Vaccine against all strains of virus hailed as major step in protecting against potentially devastating flu pandemicA universal flu vaccine that protects against all strains of the virus could be available in the next two years, according to a leading scientist.An experimental vaccine based on the same mRNA technology used in the highly successful Covid jabs was found to protect mice and ferrets...


THURSDAY 24. NOVEMBER 2022


Eight glasses of water a day excessive for most people, study suggests

‘One size fits all’ guidance could lead to 20m litres of drinking water being wasted each day in UK, scientists sayA recommendation to drink eight glasses of water a day is likely to be excessive for most people, according to scientists.The suggestion has become accepted wisdom and often appears in health guidance. The latest work, however, the most rigorous study to date on water turnover,...

I always knew powerful people had blind spots – now neuroscience has proved it | Suzanne Alleyne

Science shows us that many of those in authority are so used to wielding it that they are unaware of their privilegeThe thing that people with power don’t know is what it’s like to have little or no power. Minute by minute, you are reminded of your place in the world: how it’s difficult to get out of bed if you have mental health conditions, impossible to laugh or charm if you are worried...

How should we prepare for an ageing global population?

On 15 November the world’s population reached 8 billion, according to the UN. Much of that growth is because we’re living longer. As a species we will continue to age, but eventually stop growing. The UN predicts that in the next century humanity will begin to go into decline. So what happens when societies get older and smaller – a problem some countries are already encountering? Ian Sample...


WEDNESDAY 23. NOVEMBER 2022


Coins study suggests ‘fake emperor’ was real, say scientists

Hoard once thought to be a fraud appears to be genuine, indicating mysterious Roman Sponsian livedA hoard of gold coins once thought to be fakes have been authenticated by researchers who say the artefacts reveal a long-lost Roman emperor.The coins bear the name and image of a shadowy historical figure, Sponsian, whose existence was previously placed in doubt by experts who suggested the coins...

Paralympic athlete from UK in latest intake of ESA astronauts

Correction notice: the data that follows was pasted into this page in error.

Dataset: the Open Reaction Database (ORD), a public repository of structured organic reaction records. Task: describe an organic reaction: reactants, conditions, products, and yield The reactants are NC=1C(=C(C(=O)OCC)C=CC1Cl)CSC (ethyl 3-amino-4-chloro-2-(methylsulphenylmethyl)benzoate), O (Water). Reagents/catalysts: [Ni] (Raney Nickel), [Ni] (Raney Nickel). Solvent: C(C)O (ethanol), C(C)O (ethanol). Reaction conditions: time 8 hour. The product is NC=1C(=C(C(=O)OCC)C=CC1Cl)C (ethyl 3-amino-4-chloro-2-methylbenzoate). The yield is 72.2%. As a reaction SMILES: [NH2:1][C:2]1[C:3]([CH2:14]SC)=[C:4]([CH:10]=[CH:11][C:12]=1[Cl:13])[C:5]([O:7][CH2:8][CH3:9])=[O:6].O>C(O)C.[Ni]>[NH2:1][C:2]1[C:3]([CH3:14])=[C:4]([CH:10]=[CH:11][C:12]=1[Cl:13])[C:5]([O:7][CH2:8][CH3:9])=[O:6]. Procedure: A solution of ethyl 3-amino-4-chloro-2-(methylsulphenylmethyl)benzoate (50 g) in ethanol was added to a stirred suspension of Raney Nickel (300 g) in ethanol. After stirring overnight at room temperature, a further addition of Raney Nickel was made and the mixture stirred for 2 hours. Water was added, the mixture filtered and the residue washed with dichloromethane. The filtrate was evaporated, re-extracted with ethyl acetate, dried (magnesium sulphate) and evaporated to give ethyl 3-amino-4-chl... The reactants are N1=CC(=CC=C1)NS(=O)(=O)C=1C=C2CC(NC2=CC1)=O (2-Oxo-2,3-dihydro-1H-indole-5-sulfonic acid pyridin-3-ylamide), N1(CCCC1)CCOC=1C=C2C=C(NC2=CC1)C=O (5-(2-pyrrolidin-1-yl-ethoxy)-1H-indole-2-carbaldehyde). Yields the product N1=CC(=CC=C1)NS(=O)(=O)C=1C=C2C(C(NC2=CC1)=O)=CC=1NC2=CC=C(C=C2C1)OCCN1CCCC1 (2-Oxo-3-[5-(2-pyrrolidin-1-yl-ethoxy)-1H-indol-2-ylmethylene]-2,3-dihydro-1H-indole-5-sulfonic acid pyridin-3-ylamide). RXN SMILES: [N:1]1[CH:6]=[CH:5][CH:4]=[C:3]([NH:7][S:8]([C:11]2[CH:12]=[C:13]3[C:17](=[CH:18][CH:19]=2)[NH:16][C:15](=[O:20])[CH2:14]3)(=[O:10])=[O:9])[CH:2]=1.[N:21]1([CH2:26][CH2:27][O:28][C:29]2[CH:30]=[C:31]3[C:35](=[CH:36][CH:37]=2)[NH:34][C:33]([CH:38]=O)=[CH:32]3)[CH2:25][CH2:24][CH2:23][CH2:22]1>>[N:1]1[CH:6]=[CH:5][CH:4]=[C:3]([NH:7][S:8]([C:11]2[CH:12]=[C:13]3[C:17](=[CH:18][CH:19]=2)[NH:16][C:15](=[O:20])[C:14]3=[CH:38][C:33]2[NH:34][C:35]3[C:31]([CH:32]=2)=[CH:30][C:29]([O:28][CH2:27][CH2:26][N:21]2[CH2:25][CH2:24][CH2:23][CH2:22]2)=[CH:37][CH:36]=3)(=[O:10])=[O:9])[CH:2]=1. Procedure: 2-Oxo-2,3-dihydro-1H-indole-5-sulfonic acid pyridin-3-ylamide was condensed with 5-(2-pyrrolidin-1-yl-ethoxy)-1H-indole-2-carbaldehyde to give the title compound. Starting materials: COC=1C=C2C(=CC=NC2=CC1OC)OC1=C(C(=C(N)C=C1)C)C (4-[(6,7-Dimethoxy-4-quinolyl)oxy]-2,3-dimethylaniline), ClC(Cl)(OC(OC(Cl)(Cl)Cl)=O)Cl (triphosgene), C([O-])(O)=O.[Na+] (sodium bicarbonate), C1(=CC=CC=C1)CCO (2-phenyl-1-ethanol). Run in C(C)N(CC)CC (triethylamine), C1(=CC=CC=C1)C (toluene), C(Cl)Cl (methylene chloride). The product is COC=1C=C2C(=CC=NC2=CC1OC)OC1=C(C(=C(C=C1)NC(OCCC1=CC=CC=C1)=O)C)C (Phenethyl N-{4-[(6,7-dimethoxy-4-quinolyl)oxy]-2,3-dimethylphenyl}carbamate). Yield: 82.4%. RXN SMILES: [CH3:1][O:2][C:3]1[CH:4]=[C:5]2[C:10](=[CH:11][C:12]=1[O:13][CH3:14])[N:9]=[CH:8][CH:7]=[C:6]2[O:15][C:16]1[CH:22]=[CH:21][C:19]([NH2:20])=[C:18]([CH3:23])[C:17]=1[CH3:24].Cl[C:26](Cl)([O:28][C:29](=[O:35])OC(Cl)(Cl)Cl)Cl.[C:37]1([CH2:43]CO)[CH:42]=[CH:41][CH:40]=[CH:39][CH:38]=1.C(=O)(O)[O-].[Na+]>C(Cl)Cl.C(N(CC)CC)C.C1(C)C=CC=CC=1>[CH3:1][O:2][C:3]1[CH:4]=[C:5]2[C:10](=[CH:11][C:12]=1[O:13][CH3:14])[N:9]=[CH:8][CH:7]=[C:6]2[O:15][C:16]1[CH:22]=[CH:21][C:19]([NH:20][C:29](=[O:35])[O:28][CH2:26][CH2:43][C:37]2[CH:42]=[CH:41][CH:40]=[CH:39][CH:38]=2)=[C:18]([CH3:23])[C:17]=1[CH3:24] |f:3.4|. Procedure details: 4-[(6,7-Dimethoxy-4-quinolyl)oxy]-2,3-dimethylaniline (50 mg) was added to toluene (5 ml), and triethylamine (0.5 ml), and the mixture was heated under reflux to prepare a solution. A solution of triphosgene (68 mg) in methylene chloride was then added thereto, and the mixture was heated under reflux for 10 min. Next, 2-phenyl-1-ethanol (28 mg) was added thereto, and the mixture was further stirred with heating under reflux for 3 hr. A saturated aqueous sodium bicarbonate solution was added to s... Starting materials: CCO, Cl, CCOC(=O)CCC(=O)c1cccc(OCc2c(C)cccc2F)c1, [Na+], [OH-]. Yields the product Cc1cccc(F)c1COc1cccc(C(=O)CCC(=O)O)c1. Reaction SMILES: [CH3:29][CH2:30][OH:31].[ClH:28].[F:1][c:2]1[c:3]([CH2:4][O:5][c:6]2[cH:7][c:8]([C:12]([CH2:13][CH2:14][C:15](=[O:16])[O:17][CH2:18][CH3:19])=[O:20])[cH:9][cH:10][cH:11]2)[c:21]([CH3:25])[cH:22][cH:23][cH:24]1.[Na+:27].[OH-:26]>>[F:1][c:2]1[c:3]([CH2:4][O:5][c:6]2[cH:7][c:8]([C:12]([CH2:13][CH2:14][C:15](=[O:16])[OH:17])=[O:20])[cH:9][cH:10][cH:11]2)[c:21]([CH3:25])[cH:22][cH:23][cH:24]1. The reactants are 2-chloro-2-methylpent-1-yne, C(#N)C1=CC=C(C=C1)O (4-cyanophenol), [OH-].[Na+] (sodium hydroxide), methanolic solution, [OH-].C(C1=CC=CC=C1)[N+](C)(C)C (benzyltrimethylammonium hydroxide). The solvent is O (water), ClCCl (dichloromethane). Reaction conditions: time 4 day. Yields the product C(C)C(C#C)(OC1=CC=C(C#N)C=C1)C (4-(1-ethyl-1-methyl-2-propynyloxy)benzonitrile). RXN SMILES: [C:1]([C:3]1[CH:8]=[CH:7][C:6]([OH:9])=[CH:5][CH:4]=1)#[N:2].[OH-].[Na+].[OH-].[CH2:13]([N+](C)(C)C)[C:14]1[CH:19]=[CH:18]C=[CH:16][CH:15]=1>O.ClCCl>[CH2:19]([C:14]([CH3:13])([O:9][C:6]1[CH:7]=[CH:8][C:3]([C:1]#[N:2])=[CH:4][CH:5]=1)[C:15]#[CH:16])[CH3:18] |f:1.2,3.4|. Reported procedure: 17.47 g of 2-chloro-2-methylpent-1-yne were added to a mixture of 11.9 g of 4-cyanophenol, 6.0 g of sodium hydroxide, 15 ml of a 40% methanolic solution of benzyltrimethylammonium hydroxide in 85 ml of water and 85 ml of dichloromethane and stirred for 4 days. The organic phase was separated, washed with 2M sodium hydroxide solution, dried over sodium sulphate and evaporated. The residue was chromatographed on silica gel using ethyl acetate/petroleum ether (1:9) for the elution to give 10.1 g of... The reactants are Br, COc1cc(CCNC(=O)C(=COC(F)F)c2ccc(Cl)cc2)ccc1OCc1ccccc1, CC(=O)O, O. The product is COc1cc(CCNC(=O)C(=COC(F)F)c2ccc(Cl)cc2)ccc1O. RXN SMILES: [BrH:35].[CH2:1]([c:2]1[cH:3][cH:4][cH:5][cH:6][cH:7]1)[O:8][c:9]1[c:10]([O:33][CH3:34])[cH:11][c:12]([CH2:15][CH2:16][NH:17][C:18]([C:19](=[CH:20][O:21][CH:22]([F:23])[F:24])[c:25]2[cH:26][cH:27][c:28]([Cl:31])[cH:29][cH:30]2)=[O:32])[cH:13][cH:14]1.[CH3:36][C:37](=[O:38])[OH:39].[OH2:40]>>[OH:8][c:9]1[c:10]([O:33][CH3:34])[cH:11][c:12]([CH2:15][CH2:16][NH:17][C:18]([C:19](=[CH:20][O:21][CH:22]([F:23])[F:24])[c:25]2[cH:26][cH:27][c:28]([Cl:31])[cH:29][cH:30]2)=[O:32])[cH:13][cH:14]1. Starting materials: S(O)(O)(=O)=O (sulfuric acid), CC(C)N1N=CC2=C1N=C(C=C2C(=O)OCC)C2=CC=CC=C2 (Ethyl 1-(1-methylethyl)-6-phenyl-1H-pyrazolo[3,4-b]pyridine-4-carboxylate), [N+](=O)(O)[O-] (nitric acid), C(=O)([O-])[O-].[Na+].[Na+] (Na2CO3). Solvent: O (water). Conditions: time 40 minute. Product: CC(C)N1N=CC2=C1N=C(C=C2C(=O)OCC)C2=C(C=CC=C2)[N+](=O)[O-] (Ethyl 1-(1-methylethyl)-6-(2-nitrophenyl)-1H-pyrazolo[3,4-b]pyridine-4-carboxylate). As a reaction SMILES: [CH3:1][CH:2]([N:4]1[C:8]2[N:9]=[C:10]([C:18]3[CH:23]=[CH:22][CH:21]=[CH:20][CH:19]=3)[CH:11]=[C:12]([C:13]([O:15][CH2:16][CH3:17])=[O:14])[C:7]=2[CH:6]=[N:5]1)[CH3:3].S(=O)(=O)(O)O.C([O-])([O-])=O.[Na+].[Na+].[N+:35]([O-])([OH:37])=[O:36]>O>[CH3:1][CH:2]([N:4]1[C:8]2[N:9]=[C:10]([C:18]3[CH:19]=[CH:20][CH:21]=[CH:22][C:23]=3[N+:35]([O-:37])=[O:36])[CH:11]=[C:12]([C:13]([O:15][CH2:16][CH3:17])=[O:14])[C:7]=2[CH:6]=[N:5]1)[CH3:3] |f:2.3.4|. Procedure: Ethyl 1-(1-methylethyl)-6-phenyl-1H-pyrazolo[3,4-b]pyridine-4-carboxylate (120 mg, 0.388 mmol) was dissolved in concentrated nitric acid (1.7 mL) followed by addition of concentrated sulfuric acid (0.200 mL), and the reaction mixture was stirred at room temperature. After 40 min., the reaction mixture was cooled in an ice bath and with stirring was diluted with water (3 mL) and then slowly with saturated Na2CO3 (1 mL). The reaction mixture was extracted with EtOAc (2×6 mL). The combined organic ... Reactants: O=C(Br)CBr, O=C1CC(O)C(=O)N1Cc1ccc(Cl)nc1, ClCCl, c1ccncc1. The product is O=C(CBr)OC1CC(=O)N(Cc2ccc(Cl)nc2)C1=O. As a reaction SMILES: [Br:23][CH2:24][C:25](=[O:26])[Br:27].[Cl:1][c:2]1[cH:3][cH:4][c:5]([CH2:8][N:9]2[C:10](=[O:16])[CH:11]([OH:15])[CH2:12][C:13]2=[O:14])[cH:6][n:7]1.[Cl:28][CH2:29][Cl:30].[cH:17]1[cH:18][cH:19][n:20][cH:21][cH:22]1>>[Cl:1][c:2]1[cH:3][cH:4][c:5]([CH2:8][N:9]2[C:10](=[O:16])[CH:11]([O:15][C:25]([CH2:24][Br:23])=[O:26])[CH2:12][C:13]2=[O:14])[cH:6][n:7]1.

John McFall, 41, becomes first astronaut with physical disability to be recruited by European space agencyA Paralympic sprinter from the UK has been named among the latest intake of astronauts recruited by the European Space Agency.John McFall, 41, becomes the first astronaut with a physical disability, or para-astronaut, to be recruited by the space agency in a drive to overcome the barriers that...

Velcro, bullet trains and robotic arms: how nature is the mother of invention

Many of the world’s most inspiring solutions have been created by scientists who stole their ideas from the natural worldRead more: What happens when humans meddle with nature?Over millions of years of evolution, nature has worked out solutions to many problems. Humans have arrived late in the day and pinched them. For example, Velcro was invented after a Swiss engineer marvelled at the burdock...

Oldest cooked leftovers ever found suggest Neanderthals were foodies

Pancake-cum-flatbread with a ‘nutty’ taste is first evidence of complex cooking and food cultureIf you thought Neanderthals survived on a diet of foraged berries and uncooked animal flesh, think again. Charred remnants of what appear be the world’s oldest cooked meal ever found have been unearthed in a cave complex in northern Iraq, prompting speculation that Neanderthals may have been...

Discovered in the deep: the squid that makes a decoy out of its own skin

Self-camouflage is just one of the tricks of Brenner’s bobtail squid, a newly found species that is also helping research into microbes in the human gutBobtail squid are the second smallest group of squid in the world, at between 1cm and 5cm from neck to rounded, stumpy butt, and they only come out at night.In 2019, scientists named a new species, Brenner’s bobtail squid (Euprymna brenneri),...

Terrawatch: storms can cause landslides days later, scientists find

Changes in atmospheric pressure can set soils in motion hours or even days after heavy rainCan a change in the weather trigger a landslide? Sometimes, yes, according to research.Most landslides are set in motion by an earthquake or torrential rain, but some have no obvious trigger. In 2009, scientists were stunned to discover that the stop-start Slumgullion landslide in the Rocky Mountains –...


TUESDAY 22. NOVEMBER 2022


No need for six-month wait to try for baby after pregnancy loss, study finds

Analysis challenges WHO health guidance on amount of time women should delay after miscarriage or abortionWomen don’t need to wait for at least six months before trying for another baby after a miscarriage or abortion, an analysis of data suggests, challenging World Health Organization guidance.The research was also at odds with WHO advice that women should delay at least 24 months after a live...

Donald Perkins obituary

Physicist who played a key role from the birth of particle physics in the 1940s to the discovery of the Higgs bosonThe particle physicist Donald Perkins, who has died aged 97, made seminal discoveries about the structure of the proton, and nuclear interactions at extreme energies, and first proposed the use of beams of pion particles in cancer therapy. His career spanned the birth of particle...

The real paleo diet: researchers find traces of world’s oldest meal in 550m-year-old fossil

Remains of slug-like Ediacaran animal Kimberella contain compounds suggesting it had a gut and ate bacteria and algae from the ocean floorGet our morning and afternoon news emails, free app or daily news podcastThe ancient dietary habits of Earth’s oldest animals, which lived more than 550m years ago, have been uncovered by an international team of researchers.Scientists who have analysed...